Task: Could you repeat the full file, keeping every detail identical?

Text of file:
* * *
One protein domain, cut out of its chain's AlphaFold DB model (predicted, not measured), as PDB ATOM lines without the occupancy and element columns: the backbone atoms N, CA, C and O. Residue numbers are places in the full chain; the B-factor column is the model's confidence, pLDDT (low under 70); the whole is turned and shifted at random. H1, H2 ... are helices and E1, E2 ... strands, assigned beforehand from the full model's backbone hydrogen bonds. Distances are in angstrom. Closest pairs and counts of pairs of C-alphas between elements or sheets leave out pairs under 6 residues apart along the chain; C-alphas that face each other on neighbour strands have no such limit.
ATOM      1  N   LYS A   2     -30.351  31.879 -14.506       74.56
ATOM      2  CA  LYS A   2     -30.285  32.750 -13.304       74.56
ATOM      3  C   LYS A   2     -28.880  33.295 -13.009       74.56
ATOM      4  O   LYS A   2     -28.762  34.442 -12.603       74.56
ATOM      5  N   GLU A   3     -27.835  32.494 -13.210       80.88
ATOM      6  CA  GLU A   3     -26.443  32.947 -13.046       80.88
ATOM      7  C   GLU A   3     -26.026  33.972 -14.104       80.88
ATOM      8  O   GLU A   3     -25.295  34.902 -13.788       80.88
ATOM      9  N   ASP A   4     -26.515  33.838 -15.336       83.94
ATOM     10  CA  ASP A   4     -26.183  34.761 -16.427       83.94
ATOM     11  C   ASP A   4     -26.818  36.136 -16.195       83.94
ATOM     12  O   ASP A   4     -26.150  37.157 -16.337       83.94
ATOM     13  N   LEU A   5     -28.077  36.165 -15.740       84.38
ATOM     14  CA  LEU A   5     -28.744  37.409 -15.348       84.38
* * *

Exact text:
One protein domain, cut out of its chain's AlphaFold DB model (predicted, not measured), as PDB ATOM lines without the occupancy and element columns: the backbone atoms N, CA, C and O. Residue numbers are places in the full chain; the B-factor column is the model's confidence, pLDDT (low under 70); the whole is turned and shifted at random. H1, H2 ... are helices and E1, E2 ... strands, assigned beforehand from the full model's backbone hydrogen bonds. Distances are in angstrom. Closest pairs and counts of pairs of C-alphas between elements or sheets leave out pairs under 6 residues apart along the chain; C-alphas that face each other on neighbour strands have no such limit.
ATOM      1  N   LYS A   2     -30.351  31.879 -14.506       74.56
ATOM      2  CA  LYS A   2     -30.285  32.750 -13.304       74.56
ATOM      3  C   LYS A   2     -28.880  33.295 -13.009       74.56
ATOM      4  O   LYS A   2     -28.762  34.442 -12.603       74.56
ATOM      5  N   GLU A   3     -27.835  32.494 -13.210       80.88
ATOM      6  CA  GLU A   3     -26.443  32.947 -13.046       80.88
ATOM      7  C   GLU A   3     -26.026  33.972 -14.104       80.88
ATOM      8  O   GLU A   3     -25.295  34.902 -13.788       80.88
ATOM      9  N   ASP A   4     -26.515  33.838 -15.336       83.94
ATOM     10  CA  ASP A   4     -26.183  34.761 -16.427       83.94
ATOM     11  C   ASP A   4     -26.818  36.136 -16.195       83.94
ATOM     12  O   ASP A   4     -26.150  37.157 -16.337       83.94
ATOM     13  N   LEU A   5     -28.077  36.165 -15.740       84.38
ATOM     14  CA  LEU A   5     -28.744  37.409 -15.348       84.38